4) Reaction rate depends on the height of this barrier, and the fraction of collisions (of reactants) with sufficient KE to surmount it. This fraction of collisions can be calculated (although I honestly have no idea how) using the maxwell-boltzmann distribution.
5) I'm not going to get into how an inorganic catalyst reduces activation energy, except to say that it provides an alternative reaction mechanism with a lower peak potential energy profile.
6) Enzymes are catalysts. I'm not going to go into how they bind to a substrate. They catalyze reactions in a number of different ways, and I'm pretty sure no one truly understands them yet. Supposedly, just like all catalysts, they increase the rate of a reaction by lowering activation energy.
7) One of the most basic ways in which an enzyme works is by providing a space for its reactants to come close together in the proper orientation.
8) The progress of a reaction can also be graphed against Gibbs free energy. When discussing enzymes, it seems most sources DO use a Gibbs energy profile, but it is never discussed how this relates to a potential energy profile.
1) There seems to be a difference between threshold energy and Arrhenius activation energy, but I don't understand what it is. My Gen Chem book actually calls this potential energy difference Activation Energy (Ea) (it never even mentions threshold energy Eo).
2) When an enzyme brings together 2 reactants in the proper orientation, it seems to me as if it is increasing the effective concentration, and increasing the steric factor (p) from the rate equation at the top of this post. If it is changing these factors in the rate equation to affect reaction rate, how is this lowering Ea ? In other words, it seems like the enzyme is increasing rate without changing activation energy.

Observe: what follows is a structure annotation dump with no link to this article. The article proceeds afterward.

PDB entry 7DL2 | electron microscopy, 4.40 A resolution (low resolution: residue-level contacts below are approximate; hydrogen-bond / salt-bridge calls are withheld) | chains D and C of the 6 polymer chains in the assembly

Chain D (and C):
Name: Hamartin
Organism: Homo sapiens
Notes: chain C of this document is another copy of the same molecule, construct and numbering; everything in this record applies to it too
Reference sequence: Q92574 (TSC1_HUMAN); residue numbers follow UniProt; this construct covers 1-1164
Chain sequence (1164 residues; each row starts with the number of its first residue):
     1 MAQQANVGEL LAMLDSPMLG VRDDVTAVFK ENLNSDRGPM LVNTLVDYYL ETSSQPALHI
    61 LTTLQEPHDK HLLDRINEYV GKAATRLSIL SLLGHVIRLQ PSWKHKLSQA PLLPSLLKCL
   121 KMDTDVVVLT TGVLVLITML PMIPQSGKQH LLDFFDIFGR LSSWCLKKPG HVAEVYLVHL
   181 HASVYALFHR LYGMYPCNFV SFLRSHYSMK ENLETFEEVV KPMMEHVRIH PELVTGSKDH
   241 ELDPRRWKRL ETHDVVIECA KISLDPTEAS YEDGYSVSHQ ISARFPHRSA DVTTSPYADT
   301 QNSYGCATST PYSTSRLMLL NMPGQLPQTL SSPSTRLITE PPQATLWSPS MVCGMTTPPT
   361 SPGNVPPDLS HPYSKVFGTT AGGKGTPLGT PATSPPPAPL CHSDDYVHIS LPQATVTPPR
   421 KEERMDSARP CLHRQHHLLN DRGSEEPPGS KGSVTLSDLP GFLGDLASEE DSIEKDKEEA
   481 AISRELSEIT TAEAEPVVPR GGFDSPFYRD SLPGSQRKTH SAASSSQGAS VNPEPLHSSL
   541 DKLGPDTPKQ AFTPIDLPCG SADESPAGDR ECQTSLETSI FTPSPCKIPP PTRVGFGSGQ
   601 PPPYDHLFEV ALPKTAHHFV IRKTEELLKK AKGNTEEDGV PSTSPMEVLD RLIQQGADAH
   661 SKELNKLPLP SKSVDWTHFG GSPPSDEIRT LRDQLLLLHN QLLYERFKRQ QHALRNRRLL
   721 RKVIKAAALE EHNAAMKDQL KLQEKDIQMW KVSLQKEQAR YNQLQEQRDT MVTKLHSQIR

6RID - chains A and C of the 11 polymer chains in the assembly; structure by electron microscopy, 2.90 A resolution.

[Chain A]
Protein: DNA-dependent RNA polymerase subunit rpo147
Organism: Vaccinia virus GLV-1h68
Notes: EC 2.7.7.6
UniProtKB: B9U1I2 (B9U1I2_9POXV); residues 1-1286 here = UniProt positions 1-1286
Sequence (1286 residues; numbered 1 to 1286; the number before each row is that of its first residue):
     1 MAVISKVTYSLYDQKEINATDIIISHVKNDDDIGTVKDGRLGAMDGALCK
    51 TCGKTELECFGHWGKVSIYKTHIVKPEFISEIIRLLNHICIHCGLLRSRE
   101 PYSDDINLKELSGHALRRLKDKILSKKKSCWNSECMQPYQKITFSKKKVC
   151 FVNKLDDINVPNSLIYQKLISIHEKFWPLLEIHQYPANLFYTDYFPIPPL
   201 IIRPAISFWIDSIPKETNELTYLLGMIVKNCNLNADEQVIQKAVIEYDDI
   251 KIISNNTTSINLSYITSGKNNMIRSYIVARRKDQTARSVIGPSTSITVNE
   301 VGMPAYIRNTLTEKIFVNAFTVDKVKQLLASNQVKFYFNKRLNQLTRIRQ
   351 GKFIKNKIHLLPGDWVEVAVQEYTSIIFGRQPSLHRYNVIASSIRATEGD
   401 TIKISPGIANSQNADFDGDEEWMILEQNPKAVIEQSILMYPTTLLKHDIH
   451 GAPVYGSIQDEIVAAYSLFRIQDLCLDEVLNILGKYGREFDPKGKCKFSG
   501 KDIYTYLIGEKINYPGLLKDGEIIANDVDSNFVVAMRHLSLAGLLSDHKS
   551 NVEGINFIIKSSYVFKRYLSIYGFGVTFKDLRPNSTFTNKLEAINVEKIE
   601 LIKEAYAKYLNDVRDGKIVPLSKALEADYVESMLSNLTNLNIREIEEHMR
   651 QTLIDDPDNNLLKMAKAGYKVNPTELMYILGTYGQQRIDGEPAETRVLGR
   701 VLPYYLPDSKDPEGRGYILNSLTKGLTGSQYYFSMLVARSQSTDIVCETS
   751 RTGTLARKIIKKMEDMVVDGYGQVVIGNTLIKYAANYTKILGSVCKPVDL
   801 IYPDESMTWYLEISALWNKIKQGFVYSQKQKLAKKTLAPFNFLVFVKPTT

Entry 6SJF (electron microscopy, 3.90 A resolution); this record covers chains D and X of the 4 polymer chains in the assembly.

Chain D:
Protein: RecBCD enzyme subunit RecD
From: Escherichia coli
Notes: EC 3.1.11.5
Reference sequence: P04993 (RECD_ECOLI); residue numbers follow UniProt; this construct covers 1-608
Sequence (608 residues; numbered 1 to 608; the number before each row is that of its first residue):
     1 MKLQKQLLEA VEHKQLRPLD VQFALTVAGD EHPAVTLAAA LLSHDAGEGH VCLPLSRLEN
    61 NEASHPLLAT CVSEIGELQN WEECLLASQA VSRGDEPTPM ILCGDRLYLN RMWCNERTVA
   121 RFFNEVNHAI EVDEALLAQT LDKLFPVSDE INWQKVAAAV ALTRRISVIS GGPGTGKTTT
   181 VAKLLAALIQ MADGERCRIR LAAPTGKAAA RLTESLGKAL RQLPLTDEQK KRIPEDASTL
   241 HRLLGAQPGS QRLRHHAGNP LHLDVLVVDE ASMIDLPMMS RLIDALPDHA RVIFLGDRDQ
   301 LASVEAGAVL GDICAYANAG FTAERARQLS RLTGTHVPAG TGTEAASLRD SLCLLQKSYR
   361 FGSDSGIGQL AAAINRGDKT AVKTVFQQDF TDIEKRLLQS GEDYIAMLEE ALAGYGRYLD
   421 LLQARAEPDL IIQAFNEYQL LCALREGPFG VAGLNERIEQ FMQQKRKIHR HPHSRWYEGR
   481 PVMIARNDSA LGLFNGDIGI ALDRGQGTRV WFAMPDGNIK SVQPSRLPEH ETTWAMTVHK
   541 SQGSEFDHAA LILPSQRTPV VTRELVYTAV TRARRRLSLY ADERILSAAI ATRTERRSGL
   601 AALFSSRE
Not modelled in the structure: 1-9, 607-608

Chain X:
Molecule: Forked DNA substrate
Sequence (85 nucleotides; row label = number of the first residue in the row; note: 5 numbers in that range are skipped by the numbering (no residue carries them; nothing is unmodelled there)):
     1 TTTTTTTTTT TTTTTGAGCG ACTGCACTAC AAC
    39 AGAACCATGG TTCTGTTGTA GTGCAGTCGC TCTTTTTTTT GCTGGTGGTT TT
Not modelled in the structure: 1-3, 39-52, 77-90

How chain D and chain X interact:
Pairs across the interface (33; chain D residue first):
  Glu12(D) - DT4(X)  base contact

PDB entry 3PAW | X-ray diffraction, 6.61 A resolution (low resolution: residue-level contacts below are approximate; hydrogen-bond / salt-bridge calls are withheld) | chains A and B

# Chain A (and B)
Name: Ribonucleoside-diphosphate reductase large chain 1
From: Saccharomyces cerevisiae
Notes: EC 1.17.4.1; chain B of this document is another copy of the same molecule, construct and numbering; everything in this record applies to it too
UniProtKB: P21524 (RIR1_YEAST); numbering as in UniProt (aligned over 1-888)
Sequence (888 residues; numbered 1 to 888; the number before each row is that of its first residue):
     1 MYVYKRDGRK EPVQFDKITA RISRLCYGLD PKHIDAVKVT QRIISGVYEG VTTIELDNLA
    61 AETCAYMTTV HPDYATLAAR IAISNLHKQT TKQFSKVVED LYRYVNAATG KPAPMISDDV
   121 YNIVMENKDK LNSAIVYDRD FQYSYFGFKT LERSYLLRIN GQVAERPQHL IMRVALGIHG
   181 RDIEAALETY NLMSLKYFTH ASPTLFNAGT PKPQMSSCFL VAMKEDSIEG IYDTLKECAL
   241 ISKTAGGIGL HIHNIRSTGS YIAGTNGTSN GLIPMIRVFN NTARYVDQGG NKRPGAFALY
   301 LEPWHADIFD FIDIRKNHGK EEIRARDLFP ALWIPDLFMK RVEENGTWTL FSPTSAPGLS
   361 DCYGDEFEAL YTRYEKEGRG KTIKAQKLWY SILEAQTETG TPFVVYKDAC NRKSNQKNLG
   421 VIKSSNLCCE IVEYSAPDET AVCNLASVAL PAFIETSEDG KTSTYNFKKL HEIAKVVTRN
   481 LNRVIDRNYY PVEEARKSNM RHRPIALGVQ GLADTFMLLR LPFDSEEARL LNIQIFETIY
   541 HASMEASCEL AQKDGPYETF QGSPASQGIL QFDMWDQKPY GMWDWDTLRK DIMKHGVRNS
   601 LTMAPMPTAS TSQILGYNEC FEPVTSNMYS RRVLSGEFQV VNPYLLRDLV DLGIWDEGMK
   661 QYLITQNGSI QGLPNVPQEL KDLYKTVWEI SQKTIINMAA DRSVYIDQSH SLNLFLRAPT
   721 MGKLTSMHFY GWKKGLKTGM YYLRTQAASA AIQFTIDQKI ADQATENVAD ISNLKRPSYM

3) How does a potential energy profile relate to a Gibbs free energy profile? I don't understand how you could use this profile in reference to a single reaction. Does an individual molecule have an entropy assigned to it?
4) How does (Gibbs) free energy of activation relate to activation energy and threshold energy?
5) From what I understand, by using transition state theory, the rate constant can be calculated using Gibbs free energy of activation, temperature, and some constants. (k=kbT/h*exp(-delta G of activation/RT) How does this calculation ignore the effect of molecular orientation during a collision?
6) When an enzyme increases the effective concentration by bringing together 2 reactants, even when using the previous equation, the portion of the rate equation being affected is the concentration part. In other words, it seems that the enzyme is catalyzing the reaction by increasing concentration without affecting free energy of activation. Is this true? Is the statement that a catalyst operates by lowering activation energy not valid in this case?
Okay, that is all I can think of right now - Thanks to anyone who reads this, and hopefully some of you can help me out. If these questions can be answered maybe the whole picture will fall together for me.